This is Mehlani. She’s almost two and lives with her mom, Karina Martinez, in Minnesota.
When talking with her mom, strangers often compliment Mehlani’s big, beautiful eyes. What those people don’t know, however, is that Mehlani has Axenfeld-Rieger syndrome — a rare condition that affects the development of the eye.
Martinez told BuzzFeed News that Mehlani was diagnosed when she was just a week old.
“I had never heard of it until it happened to us,” said Martinez.
Axenfeld-Rieger syndrome affects the cornea and iris, so the eyes have a different appearance than most other people’s. The iris, which is the colored part of the eye, can appear small or misshapen. Extra holes in the iris can occur that make it look like there’s more than one pupil, or the pupil may be off-center.
About half of those with the syndrome also have glaucoma, which is internal pressure inside the eye that can damage the optic nerve if it’s not treated. It can make a child’s eyes appear larger than other children’s, and over time, it can eventually lead to impaired vision and blindness (although surgery can help prevent this).
Mehlani’s has glaucoma, although so far her vision is fine. Martinez said they don’t yet know what’s in her future, but she has to wear sunglasses outside because glaucoma can also make your eyes sensitive to light.
But the struggle isn’t just medical. Martinez has also had to navigate the comments she gets from total strangers. She recently shared those in a series of tweets that have since gone viral.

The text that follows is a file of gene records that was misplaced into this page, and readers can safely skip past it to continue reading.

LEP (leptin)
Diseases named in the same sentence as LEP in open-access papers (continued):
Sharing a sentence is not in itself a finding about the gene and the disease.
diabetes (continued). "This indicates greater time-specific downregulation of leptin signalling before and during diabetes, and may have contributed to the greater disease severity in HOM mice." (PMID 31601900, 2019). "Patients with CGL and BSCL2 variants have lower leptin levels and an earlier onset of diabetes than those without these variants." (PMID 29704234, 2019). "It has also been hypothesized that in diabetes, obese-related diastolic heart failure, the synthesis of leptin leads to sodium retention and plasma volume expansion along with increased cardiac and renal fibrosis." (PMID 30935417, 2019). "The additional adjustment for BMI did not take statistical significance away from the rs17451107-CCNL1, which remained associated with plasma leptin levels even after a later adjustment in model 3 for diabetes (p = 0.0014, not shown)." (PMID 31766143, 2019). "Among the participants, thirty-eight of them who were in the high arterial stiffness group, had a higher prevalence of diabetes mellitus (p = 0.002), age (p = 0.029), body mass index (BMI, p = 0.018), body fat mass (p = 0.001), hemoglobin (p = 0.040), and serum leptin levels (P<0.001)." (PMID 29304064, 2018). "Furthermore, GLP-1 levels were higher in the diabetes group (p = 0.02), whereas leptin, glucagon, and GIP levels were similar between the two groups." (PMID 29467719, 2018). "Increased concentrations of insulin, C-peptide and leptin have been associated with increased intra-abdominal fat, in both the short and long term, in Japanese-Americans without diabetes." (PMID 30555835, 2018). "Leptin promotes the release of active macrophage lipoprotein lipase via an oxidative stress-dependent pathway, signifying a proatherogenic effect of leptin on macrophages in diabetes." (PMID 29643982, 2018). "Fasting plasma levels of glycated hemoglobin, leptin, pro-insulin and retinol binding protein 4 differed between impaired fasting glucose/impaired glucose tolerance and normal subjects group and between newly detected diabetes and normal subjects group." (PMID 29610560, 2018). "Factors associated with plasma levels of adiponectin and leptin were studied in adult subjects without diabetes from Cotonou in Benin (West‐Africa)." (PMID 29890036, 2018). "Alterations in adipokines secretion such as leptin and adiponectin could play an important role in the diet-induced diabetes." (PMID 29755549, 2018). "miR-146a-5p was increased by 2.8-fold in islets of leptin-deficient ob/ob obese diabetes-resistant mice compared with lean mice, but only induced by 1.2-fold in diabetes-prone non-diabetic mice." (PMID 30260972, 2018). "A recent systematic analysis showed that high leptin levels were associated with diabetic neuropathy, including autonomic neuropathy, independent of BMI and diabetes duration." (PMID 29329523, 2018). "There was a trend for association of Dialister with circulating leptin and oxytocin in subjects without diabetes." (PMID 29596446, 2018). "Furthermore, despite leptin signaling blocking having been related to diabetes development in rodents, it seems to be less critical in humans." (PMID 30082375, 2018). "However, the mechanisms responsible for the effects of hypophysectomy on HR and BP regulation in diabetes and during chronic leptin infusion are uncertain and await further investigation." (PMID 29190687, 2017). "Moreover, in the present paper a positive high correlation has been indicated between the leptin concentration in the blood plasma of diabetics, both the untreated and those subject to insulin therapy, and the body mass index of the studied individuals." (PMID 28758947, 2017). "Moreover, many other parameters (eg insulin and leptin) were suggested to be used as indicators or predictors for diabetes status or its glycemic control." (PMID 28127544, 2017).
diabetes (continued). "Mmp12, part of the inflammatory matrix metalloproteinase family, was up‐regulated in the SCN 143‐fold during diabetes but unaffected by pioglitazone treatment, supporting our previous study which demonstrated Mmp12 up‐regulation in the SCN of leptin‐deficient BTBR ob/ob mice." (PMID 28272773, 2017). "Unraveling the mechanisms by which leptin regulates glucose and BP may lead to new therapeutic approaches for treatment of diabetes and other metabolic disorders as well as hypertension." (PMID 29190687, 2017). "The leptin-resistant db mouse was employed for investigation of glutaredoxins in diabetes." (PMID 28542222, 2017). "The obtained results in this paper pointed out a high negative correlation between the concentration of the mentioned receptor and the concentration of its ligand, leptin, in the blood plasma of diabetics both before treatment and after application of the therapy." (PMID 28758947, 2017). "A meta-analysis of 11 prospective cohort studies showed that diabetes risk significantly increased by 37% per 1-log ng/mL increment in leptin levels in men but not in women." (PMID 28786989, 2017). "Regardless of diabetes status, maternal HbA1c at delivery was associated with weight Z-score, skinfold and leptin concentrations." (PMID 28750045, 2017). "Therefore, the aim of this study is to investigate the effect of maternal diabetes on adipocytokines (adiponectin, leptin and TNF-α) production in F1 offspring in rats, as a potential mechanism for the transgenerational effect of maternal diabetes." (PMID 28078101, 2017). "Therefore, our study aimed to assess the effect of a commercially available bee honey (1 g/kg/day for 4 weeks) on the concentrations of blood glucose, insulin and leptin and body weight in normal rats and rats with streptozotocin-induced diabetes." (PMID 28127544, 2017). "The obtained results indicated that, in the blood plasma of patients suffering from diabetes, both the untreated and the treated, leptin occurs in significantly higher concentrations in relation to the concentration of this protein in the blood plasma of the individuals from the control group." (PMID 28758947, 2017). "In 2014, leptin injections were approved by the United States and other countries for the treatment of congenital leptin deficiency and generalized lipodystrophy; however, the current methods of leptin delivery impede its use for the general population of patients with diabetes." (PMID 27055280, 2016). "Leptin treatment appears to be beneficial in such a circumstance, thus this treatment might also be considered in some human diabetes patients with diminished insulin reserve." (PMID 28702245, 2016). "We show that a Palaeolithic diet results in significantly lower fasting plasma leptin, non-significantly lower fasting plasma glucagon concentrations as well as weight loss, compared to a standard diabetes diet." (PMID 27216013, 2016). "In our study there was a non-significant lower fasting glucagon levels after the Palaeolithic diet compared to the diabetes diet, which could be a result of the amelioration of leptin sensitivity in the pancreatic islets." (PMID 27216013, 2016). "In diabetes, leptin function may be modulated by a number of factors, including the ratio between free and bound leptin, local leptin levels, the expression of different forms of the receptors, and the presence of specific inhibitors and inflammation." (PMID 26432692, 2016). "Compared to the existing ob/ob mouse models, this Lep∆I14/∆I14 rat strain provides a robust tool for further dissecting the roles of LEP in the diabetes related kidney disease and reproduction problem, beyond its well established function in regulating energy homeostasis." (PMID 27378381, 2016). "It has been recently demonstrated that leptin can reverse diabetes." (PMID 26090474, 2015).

“I’m always left with a weird feeling. I just pray she’ll always know how beautiful she is,” she wrote.
She also worries how other kids will treat Mehlani once she’s old enough to start school.
“Maybe kids will call her mean names,” said Martinez. “There are kids that she’s played with who’ve mentioned, ‘oh my gosh mom, her eyes are so big.'”
“At this point I think she’s just too young to understand, so she doesn’t know any different, she doesn’t know anything is really wrong with her eyes,” said Martinez.
But for now, Martinez feels less alone. Since her tweets went viral, she’s been contacted by numerous parents who also have children with the same syndrome.
“People are super nice and just letting me know if I had any questions I could ask them,” she said.
Mehlani appreciates it, too.
Martinez wants Mehlani to know she’ll always be loved, even if strangers aren’t kind.
“I’ll just remind her — I already do — how beautiful she is,” said Martinez.
“I’ll just tell her God made her that way for a reason. Everybody has something that makes them different.”